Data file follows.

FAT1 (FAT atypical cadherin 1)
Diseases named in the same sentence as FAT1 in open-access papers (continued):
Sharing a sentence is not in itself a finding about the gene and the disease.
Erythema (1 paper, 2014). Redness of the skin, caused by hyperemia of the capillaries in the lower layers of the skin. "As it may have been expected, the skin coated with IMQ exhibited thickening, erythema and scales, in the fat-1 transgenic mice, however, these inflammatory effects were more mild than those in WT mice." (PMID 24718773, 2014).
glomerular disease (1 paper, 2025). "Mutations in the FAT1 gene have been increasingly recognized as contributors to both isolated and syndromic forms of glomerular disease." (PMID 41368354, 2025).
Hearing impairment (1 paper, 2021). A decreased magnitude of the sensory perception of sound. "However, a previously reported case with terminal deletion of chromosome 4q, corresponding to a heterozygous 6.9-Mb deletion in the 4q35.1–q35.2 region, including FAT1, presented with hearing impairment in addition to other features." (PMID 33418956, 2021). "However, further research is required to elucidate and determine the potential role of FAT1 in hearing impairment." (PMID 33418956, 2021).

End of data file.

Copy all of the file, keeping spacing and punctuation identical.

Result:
FAT1 (FAT atypical cadherin 1)
Diseases named in the same sentence as FAT1 in open-access papers (continued):
Sharing a sentence is not in itself a finding about the gene and the disease.
Erythema (1 paper, 2014). Redness of the skin, caused by hyperemia of the capillaries in the lower layers of the skin. "As it may have been expected, the skin coated with IMQ exhibited thickening, erythema and scales, in the fat-1 transgenic mice, however, these inflammatory effects were more mild than those in WT mice." (PMID 24718773, 2014).
glomerular disease (1 paper, 2025). "Mutations in the FAT1 gene have been increasingly recognized as contributors to both isolated and syndromic forms of glomerular disease." (PMID 41368354, 2025).
Hearing impairment (1 paper, 2021). A decreased magnitude of the sensory perception of sound. "However, a previously reported case with terminal deletion of chromosome 4q, corresponding to a heterozygous 6.9-Mb deletion in the 4q35.1–q35.2 region, including FAT1, presented with hearing impairment in addition to other features." (PMID 33418956, 2021). "However, further research is required to elucidate and determine the potential role of FAT1 in hearing impairment." (PMID 33418956, 2021).